Tuesday, 5 April 2016

A Night at the Temple

Often when people think of Japan they think of anime and high-tech everything.  What they may not imagine is the quiet spiritual side to this diverse country. In classic Stuff and Places fashion, I wanted to experience it ALL; the big, the small and everything in between.  This led us to Mount Koya, one of the most sacred places for Buddhists in Japan.  

The town is filled with many temples and shrines, it's quiet and things shut down early. It's the perfect place for some meditation and relaxation.  Regardless of your religious affiliation, if you have an open mind, the spiritual energy at Mount Koya will resonate with you.

The most striking for me was the Konpon Daito pagoda.  It is beautiful from the outside in bright orange and mesmerizing inside as you are greeted by several enormous statues of Buddha.  They are beautiful and intimidating.  It's something you'd have to see in order to understand its grandeur and power.  

What does one do at Mount Koya besides visit the many temples and shrines? Well, you'll want to make a trip to the mausoleum on Kukai.  It's  a beautiful walk through a cemetery in the woods.  As the sun pokes through the tree canopy, you'll find a sense of serenity that only being quiet in nature can provide.  

For us, one of the big draws of visiting Mount Koya was to be able to spend a night in the temple with the monks. We arrived in the early afternoon and were welcomed into a tatami mat room with only a table for tea as furniture.  We enjoyed a tea and a sweet before heading out to explore the town. 

We were back at the temple relatively early as dinner was served promptly at 6PM.  It was a delicious vegetarian feast.  I have never tasted tofu so delicious.  I mean, who really ever gets jazzed about tofu? We ate dinner mostly in silence or with chatting done at little above a whisper.  It was nice that everyone was so aware and respectful of our surroundings.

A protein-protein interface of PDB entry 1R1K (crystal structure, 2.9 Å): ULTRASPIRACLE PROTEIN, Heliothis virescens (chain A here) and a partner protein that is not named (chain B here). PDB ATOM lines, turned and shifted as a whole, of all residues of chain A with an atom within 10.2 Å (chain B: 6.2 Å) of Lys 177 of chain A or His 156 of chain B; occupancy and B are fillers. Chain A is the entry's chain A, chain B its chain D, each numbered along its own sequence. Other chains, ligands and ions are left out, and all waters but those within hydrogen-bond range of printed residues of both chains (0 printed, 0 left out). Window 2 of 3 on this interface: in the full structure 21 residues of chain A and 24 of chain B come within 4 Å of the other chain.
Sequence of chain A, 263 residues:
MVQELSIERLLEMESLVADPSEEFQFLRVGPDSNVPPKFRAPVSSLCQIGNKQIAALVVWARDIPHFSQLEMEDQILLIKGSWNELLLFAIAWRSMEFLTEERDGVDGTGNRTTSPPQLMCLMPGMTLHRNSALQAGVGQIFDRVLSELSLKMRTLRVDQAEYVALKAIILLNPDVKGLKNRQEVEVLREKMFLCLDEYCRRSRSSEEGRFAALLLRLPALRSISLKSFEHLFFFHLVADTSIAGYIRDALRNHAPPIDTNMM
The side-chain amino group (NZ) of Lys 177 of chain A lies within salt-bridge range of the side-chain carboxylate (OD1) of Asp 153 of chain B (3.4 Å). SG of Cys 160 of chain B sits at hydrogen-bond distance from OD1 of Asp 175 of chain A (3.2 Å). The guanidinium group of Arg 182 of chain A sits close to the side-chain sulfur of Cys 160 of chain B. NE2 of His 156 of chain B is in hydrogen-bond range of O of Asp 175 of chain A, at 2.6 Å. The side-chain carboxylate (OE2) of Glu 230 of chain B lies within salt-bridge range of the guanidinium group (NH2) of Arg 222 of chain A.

After dinner we retreated to our room where our beds had appeared.  They were mats set up on the floor with lots of blankets.  The outside temperature dipped to -2 degrees Celsius and we had only our blankets and a small space heater for warmth.  The bathrooms were down the stairs, at the end of the hall and not heated so trips were kept to a minimum.  

The next morning we woke very early so that we could attend the morning prayer service before breakfast.  We sat on chairs in the middle of a large room facing an altar where two of the monks conducted the ceremony. The chanting lasted for about half an hour before we were invited to cleanse ourselves with the smoke from the incense and take a charm for protection against negativity.

As a non-Buddhist I'm limited in how I can explain the spirituality of this journey.  What I can describe, is how faith can transcend.   The specific beliefs were not as important to me as the time, space and quiet with which to reflect.    

A few notes if you decide to make the trip to Mount Koya.

1- it is a reasonable day trip to take from Osaka as the train will have you there in an hour and a half. 
2- If you're planning to stay the night, try not to take your luggage with you.  Big luggage is difficult to maneuver on the cable car and on the local bus.  If you can leave your luggage at a tourist info centre or train station, I really do think that is the better option.